Moreton Island Marine Life
Your Dolphin Discovery Tour takes you to a world-renowned destination for encountering dolphins, dugong and turtles. Moreton Island is famous for its friendly and interactive dolphins, attracting marine biologists from around the world.
The water clarity around parts of the Island are so exceptional that the sparsely populated and endangered dugong can be found gently grazing on sea grass beds close to shore. Our purposely built marine mammal friendly boat and experienced crew, facilitate rare encounters with these shy and elusive creatures.
Moreton Island is also known to be a nesting ground for endangered Loggerhead Turtles. The marine park surrounding the island, hosts humpback whales on their annual migration up and down the east coast of Australia.
Encounter fascinating and diverse marine creatures on your guided snorkel tour through the coral reef and shipwreck, lead by experts. Encounter a variety of fascinating marine creatures on your guided snorkel tour through coral reef and shipwrecks. Feed, swim and snorkel amongst a galaxy of gentle angel and butterfly fish. Watch colourful clownfish bashfully emerge from the swaying anemone. Be sure to keep a keen eye out for wobbegong, rays and octopi.
Moreton Bay Marine Park is home to 2 species of dolphins. Dolphins are marine mammals. Unlike fish, they breathe air from an evolutionary designed blowhole at the top of their head. Did you know that since they have to surface to breathe, they “sleep” by resting one half of their brains at a time? They also have the unique sense called echolocation, a built in sonar system that helps them locate prey and navigate their surroundings. Dolphins are social creatures, highly intelligent and renowned for their playful and interactive encounters with people.
The bottlenose dolphins around Tangalooma are world famous for their friendly nature, deliberately seeking out human interaction. The clear water and gentle slope of the beach provides opportunities for rare glimpses of group pack hunting. These dolphins are not shy. They will approach us with their young and we have even on many occasion watched them mate. The conditions are so favorable towards dolphin encounters that marine biologists from around the world travel to Tangalooma to watch and research the in their natural habitat.
Cruising the bay we sometimes encounter the rare and threatened indo-pacific humpback dolphin. Their unique appearance and name derive from fatty tissue that accumulates on its back forming a narrow hump. Indo-pacific humpback dolphins can also be identified by their triangular dorsal fins. The World Wildlife Federation estimates that “Populations of the Indo-Pacific humpback dolphin are thought to be small, numbering less than 100 individuals.” Marine biologists have reported that they will behave as subordinates to their larger “cousins”, the Bottlenose dolphin in feeding interactions.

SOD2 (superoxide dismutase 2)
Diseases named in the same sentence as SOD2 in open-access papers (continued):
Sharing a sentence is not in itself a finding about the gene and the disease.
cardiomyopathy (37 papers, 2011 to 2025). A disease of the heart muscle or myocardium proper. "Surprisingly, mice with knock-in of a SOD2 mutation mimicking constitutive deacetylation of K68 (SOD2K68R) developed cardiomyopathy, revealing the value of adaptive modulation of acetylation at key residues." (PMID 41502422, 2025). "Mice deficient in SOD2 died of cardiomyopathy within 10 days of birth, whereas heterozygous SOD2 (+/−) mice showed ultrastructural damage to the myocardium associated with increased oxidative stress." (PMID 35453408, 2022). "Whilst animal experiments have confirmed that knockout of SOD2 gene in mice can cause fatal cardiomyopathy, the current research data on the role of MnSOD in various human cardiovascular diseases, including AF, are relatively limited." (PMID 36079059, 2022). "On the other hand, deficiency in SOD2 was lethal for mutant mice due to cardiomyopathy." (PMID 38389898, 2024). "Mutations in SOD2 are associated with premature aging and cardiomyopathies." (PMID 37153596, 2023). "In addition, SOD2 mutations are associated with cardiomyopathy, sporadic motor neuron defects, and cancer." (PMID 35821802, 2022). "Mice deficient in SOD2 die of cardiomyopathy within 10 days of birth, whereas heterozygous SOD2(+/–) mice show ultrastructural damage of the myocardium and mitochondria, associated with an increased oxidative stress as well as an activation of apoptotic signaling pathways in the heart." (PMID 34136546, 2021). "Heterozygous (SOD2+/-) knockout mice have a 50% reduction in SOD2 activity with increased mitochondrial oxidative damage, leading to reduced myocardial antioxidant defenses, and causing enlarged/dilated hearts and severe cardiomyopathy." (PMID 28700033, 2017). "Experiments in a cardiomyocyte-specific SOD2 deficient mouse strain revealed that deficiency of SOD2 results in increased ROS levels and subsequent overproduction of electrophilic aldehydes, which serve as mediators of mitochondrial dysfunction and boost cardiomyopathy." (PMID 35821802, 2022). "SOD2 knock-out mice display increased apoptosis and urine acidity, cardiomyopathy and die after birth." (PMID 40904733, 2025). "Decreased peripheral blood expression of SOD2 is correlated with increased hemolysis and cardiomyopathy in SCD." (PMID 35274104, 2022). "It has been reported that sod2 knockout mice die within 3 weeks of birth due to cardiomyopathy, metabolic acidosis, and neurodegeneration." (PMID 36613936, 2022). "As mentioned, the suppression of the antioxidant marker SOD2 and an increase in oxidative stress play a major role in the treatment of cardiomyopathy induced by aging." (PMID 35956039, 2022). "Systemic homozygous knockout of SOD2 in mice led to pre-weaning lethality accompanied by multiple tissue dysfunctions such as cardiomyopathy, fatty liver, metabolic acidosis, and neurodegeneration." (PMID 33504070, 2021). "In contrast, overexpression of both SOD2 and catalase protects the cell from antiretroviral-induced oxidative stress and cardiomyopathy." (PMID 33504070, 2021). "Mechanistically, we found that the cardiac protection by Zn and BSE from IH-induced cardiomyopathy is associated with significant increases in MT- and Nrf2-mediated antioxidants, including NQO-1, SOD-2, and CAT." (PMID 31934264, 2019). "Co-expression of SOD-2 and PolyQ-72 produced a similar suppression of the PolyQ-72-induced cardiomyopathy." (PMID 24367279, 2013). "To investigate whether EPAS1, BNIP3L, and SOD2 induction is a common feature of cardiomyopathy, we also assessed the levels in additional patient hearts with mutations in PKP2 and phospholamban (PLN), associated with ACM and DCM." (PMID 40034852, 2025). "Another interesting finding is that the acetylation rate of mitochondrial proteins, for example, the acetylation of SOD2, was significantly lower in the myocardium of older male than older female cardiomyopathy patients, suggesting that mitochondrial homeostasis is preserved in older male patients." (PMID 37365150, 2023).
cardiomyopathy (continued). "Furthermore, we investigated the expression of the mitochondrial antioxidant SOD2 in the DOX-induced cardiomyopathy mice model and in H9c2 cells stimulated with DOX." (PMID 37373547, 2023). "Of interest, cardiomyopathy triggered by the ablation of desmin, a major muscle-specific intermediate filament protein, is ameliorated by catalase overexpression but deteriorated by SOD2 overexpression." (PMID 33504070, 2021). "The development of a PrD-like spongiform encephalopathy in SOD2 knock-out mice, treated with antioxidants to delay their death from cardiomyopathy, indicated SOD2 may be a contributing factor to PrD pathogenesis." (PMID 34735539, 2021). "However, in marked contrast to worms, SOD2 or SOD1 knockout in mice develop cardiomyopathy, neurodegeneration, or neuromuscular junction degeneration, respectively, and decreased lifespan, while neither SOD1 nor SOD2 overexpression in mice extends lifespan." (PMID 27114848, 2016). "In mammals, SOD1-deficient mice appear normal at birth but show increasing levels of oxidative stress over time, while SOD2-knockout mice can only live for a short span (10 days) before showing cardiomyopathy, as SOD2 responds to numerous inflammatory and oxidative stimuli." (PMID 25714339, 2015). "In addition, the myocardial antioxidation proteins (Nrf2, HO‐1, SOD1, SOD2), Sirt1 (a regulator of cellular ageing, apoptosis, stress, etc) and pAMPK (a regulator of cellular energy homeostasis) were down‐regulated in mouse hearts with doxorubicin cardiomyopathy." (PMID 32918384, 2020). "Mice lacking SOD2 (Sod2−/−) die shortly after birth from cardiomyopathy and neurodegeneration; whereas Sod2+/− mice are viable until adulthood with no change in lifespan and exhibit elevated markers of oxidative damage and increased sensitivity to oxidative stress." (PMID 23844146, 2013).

Did you know that dugongs are thought to be the basis for the legendary myth of mermaids? Nursing mothers feature large mammary glands that are said to have enticed lonely sailors on long sea voyages.
Like dolphins, Dugongs are marine mammals who must surface to breathe air. Unlike, dolphins, they did not evolve blowholes or echolocation but that doesn’t make them any less fascinating. For instance, they exhibit a trait extremely rare in marine mammals – they’re vegetarian.
Dugongs can be found in herds of up to 300 individuals around Moreton Island gently grazing on sea grass. It is estimated that 800 dugongs leave around Moreton Island, the only herd of dugongs in the world close to a city. Despite these seemingly large numbers, dugongs are vulnerable to extinction.
Dugongs rely on a substantial diet of sea grass, a marine plant that can only thrive in crystal, clear water, as it requires sunlight to live. Intensive conservation efforts over the years have seen legislation and action aimed at preserving the pristine waters around Moreton Island and protecting the Dugong. The Dolphins in Paradise management and crew are proud to have participated in these efforts over the years. We especially welcome the chance to showcase these amazing animals on our eco-cruise and suggest ways to help on our educative marine commentary.
Turtles, Rays, Wobbegong and more
Moreton Bay Marine Park is renowned for its abundance of life. The Tangalooma shipwrecks in particular are teeming with sub-tropical sea creatures amongst an artificial reef featuring varieties of colourful corals. Nearby Flinders reef hosts the largest array of sub-tropical species of coral along Australia’s east coast.
Search the shipwrecks for glimpses of blue ringed octopus or the elusive wobbegong, a harmless and beautifully leopard-patterned species of shark.
The calm, crystal clear waters surrounding Moreton Island boast superior clarity. Combined with the gentle slope of the beach, this creates the perfect environment to catch glimpses of endangered turtles and a variety of ray species as they feast in the shallow sea grass beds.
Did you know that turtles sea turtles spend their adolescence in the deep waters of the open oceans but return to lay and hatch eggs on the same beaches they were born? Scientists are puzzled as to how they manage this amazing navigational feat.